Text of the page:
Opossums vs. Possums
When is a possum not a possum? When it’s an opossum, of course!
It may come as a surprise that the two animals are not the same. The term “possum” is so common in American dialects that we may not be aware that the correct term for the cat-sized animal often found poking its white face into our trash cans is actually opossum, rather different from its Australian cousin, the possum, but remarkably similar at the same time.
Both the opossum and the possum are marsupials, a type of mammal that gives birth to relatively undeveloped young at a very early stage of development. These youngsters must then make their way from the birth canal into their mother’s pouch, where they attach themselves to a teat and continue to develop.
While Australia may be teeming with marsupials, the opossum is the one and only one native to the Americas. The Virginia opossum is the only one to be found in the United States and Canada, but other family members live in South and Central America. It evolved in South America and made its way northward after a land bridge developed ages ago.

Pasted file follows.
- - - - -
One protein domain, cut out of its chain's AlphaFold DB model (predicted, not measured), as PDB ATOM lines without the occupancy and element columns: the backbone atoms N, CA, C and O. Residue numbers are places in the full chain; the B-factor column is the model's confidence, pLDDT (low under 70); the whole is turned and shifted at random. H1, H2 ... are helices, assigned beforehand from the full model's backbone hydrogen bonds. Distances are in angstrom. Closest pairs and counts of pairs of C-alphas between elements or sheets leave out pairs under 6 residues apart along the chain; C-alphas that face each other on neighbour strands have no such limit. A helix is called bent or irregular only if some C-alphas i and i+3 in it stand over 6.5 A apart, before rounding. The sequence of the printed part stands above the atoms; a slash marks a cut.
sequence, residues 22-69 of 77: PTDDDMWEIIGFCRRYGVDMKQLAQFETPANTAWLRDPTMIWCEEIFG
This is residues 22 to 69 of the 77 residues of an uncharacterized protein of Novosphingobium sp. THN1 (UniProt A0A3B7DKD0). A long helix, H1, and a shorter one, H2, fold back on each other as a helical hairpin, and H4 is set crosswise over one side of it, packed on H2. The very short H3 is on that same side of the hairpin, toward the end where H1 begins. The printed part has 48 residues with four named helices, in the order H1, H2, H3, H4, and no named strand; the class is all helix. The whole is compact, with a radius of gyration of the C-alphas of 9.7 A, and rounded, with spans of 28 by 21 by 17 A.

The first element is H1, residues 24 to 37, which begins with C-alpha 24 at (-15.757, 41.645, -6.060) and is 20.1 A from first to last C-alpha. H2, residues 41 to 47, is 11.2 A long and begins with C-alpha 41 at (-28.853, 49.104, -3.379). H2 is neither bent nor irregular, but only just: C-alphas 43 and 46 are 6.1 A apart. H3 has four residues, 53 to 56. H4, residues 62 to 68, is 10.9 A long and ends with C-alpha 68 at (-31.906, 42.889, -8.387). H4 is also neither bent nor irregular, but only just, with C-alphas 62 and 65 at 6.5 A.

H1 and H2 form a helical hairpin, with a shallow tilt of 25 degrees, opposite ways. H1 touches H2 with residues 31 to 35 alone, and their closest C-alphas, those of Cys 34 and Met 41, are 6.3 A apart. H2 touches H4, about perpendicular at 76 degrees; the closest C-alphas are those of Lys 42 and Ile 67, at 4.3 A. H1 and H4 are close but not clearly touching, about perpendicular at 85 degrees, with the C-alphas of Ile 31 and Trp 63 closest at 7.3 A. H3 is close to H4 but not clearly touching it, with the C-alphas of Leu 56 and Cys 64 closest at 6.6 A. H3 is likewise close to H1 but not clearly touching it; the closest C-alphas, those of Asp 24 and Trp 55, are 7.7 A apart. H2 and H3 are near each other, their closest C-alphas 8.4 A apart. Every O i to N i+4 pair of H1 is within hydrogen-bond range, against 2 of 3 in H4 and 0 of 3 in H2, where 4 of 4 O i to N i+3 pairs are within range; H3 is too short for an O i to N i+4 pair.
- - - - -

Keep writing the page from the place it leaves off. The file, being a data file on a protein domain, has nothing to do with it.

Both animals are nocturnal, being active at night. And both are omnivorous, eating various plants as well as frogs, snakes, insects, and the like.
However, the animals look quite different, despite some basic similarities in size and coloration.
American opossums are gray in color, although there are some cinnamon or white ones, with a white face and a long snout. They have an abundance of sharp teeth on their long jaw, which can make them appear a bit vicious, despite their gentle ways. Their tails are bare of fur, looking like a rat’s.
Australian possums are usually gray in color, and their fur is thicker and softer to the touch. They have a flatter snout and large, round nocturnal eyes. Their tails are bushy, with a ringed pattern.
Opossums and possums are related, but not that closely. They are more like distant cousins, so to speak. Possums are much more closely related to kangaroos and other Australian marsupials.
One characteristic they do share is the ability to “play possum”, meaning they both fake their death to avoid predation. This involves becoming stiff, having a slack-jawed appearance, eyes closed or half-lidded, and emitting a stinky green mucus from their anal glands which mimics the stench of a dead animal. This tactic evidently serves them well on both sides of the world, as it should. They can stay in this state for up to four hours, and often do so despite the continuing attack. Playing dead often morphs to being dead!
So, which came first, the possum or the opossum? The opossum was observed and named by John Smith, one of the founders of the English colony of Jamestown, Virginia, in the early 1600s. The name is derived from an Algonquin word meaning “white beast” or “white dog”. When Europeans arrived in Australia, the name “possum” was applied to one of the marsupials they found due to its resemblance to the American opossum.